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Terence Byrne

** community contributed record **

Name, Aliases & Gender

Name: Terence Byrne
Aliases: Chance
Gender: m

Birth, Occupation & Death

Date of Birth: 1783
Occupation: Labourer
Date of Death: -
Age: -

Life Span

Life span

Male median life span was 53 years*

* Median life span based on contributions

Conviction & Transportation

Sentence Severity

Sentence Severity

Sentenced to 7 years

Crime: Assault and attempted robbery
Convicted at: Ireland. Kildare
Sentence term: 7 years
Ship: Mary
Departure date: 25th May, 1819
Arrival date: 26th August, 1819
Place of arrival New South Wales
Passenger manifest Travelled with 160 other convicts

References

Primary source: NSW Convict Ship Muster Rolls and Related Records, 1790-1849; Irish Convicts to New South Wales 1788-1849, by Peter Mayberry
Source description:

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Community Contributions

Dianne Jones on 19th July, 2020 wrote:

TRIED: Spring 1817 (see NSW Convict Ship Muster Rolls and Related Records, 1790-1849).

Dianne Jones on 19th July, 2020 wrote:

CRIME: Assaulting to rob (see NSW Convict Ship Muster Rolls and Related Records, 1790-1849).

Dianne Jones on 19th July, 2020 wrote:

1817, 20 June: Terence Byrne, alias Chance, tried in April 1816 on a charge of “conspiring to robbery” and sentenced to transportation for 7 years, lodged a petition (Document ref PPC 1402): “Letter stating that the government’s levity may be extended to the convict on condition of transportation.” (see https://www.nationalarchives.ie/article/penal-transportation-records-ireland-australia-1788-1868-2/)

From the Freeman’s Journal, Sat August 16, 1817, p2 (from archive.irishnewsarchive.com). First para was also printed by the Belfast Newsletter, Friday August 22, p2:

“Yesterday, were brought to the Head Police Office, two notorious out-laws, of the names of Edgworth and Chance (alias Byrne), who, about two years since, escaped out of Naas gaol, and have been ever since infesting the neighbourhood of Co. Wicklow. They were taken in a remote cave at Elvertown, in the Co. of Dublin, by the Gentlemen of Ballymore, Rathmore and Blessington Associations, after a desperate resistance, and the contents of a blunderbuss (fired by Edgworth) having unhappily wounded a Mr. Grace. The cave, it seems, which is called the Fox Cover, was admirably constructed for secrecy, but badly for defence. The inside was deep and spacious, but the entrance to it so small as to prevent a precipitate retreat, and nothing but the threat of burning them alive could have induced them to surrender. They were brought to town yesterday morning, strongly escorted, by Phillip Homar, Esq. (who was principally instrumental to their apprehension), and the other Gentlemen of the different Associations. After remaining at the Police Office for some time, they were committed to Newgate.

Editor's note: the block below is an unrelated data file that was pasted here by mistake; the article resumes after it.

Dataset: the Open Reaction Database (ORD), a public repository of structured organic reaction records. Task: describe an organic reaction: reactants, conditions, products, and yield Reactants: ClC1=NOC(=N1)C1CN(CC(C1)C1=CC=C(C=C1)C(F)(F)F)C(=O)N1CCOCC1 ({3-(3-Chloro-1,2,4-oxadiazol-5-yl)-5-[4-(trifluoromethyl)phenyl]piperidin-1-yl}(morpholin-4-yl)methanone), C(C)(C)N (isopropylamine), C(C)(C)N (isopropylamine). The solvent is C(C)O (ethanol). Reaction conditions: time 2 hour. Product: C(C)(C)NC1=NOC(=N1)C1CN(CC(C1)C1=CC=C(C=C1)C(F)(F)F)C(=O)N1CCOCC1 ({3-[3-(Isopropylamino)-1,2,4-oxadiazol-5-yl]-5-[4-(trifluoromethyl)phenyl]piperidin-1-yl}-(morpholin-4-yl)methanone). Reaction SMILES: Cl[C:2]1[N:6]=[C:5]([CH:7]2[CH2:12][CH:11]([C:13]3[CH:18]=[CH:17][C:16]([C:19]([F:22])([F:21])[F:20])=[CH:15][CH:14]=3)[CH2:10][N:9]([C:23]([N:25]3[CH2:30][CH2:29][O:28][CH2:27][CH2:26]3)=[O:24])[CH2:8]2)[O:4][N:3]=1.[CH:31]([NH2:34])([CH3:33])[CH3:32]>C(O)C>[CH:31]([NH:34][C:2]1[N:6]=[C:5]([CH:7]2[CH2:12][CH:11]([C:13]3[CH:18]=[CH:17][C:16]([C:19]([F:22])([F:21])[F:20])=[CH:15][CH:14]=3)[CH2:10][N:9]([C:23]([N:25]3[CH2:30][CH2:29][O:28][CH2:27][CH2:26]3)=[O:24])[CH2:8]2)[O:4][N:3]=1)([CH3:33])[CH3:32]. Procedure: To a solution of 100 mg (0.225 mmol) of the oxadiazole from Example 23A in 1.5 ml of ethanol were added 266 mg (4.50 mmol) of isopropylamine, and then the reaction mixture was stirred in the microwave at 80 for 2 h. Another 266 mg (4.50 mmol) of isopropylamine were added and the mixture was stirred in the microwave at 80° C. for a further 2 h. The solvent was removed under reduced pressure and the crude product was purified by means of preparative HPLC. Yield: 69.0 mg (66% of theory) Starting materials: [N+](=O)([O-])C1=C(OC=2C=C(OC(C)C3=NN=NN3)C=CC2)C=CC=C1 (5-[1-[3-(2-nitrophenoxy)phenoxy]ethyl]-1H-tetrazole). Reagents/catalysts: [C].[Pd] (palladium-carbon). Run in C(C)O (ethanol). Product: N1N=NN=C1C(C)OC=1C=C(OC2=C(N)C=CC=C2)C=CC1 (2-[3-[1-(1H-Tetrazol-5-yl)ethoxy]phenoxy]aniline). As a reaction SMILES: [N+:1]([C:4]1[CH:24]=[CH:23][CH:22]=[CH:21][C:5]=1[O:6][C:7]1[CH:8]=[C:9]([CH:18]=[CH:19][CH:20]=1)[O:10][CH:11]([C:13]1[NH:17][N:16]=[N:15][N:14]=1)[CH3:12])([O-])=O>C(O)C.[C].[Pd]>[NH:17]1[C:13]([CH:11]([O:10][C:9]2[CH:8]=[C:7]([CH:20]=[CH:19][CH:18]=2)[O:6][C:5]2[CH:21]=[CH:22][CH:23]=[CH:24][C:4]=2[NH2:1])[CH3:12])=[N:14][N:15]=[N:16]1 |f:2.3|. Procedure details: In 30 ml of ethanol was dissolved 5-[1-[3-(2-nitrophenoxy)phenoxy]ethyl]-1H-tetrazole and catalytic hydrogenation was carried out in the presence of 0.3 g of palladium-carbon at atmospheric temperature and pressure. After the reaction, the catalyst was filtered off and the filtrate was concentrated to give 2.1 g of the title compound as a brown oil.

“These offenders, it may be recollected, attacked Mr. Parr, of Mercer-street, about two years ago, and attempted to rob him on the highway, on the Naas road, in the day time; but Mr. Parr pursued and took Byrne. Edgworth was, some time after, taken at Rathfarnham, by McDermott, the Peace Officer of the Police stationed there. Both were tried and convicted before Baron Smith, at the Spring Assizes, 1816.”

Dianne Jones on 19th July, 2020 wrote:

1818, 25 July: Admitted to Kilmainham Gaol, Dublin; transferred by the Government (see Ireland, Prison Registers, 1790-1924; Dublin, Kilmainham, 1815-1910).

1819, 25 August: Terence BYRNE or CHANCE 36, 5’4½”, fair pale complexion, brown hair, hazel eyes with cast in left, native place Ballymore, Kildare County (see NSW Convict Indents, 1788-1842; Bound Indentures 1818-1819).

Dianne Jones on 1st August, 2020 wrote:

1824, 25 March: Terence BYRNE or CHANCE – Certificate of Freedom #143/2000 – per Mary 1, 1819; convicted Kildare, Spring 1817, 7 years; native place Ballymore, Eustace; labourer; 41, 5’4¾”, ruddy complexion, brown to grey hair, blue eyes with a cast in the left (see New South Wales, Australia, Certificates of Freedom, 1810-1814, 1827-1867).

Dianne Jones on 7th August, 2020 wrote:

1827, 17 October: From the Sydney Gazette, p3 – “Windsor Quarter Sessions: …Terence Byrne was charged with pig stealing. This man was also defended by Mr Howe and Mr Unwin. If one may judge at the expense at legal assistance, by the vast ability displayed, imagination would suggest that these pigs have cost Byrne eighteen pence per pound, including the head and feet; although it is not customary to compare the retaining fee with the make weight of a pig’s head. The prisoner had completely the best at the trial, the poor witnesses underwent a painful examination, and Mr. Rowe nearly made “Pat Carrol”, the prosecutor, believe it was a bull he had lost, and not four pigs. Mr Rowe frequently makes witty allusions to matters “over the water”, exceedingly pleasing to young Gentlemen of the Jury, and of essential benefit to his client - Not Guilty.”

Convict Changes History

Dianne Jones on 19th July, 2020 made the following changes:

convicted at, term: years, voyage, source: NSW Convict Ship Muster Rolls and Related Records, 1790-1849; Irish Convicts to New South Wales 1788-1849, by Peter Mayberry (prev. ), firstname: Terence, surname: Byrne, alias1: , alias2: , alias3: , alias4: ,

Dianne Jones on 19th July, 2020 made the following changes:

convicted at, term: 7 years, voyage, crime

Dianne Jones on 19th July, 2020 made the following changes:

alias1: Chance

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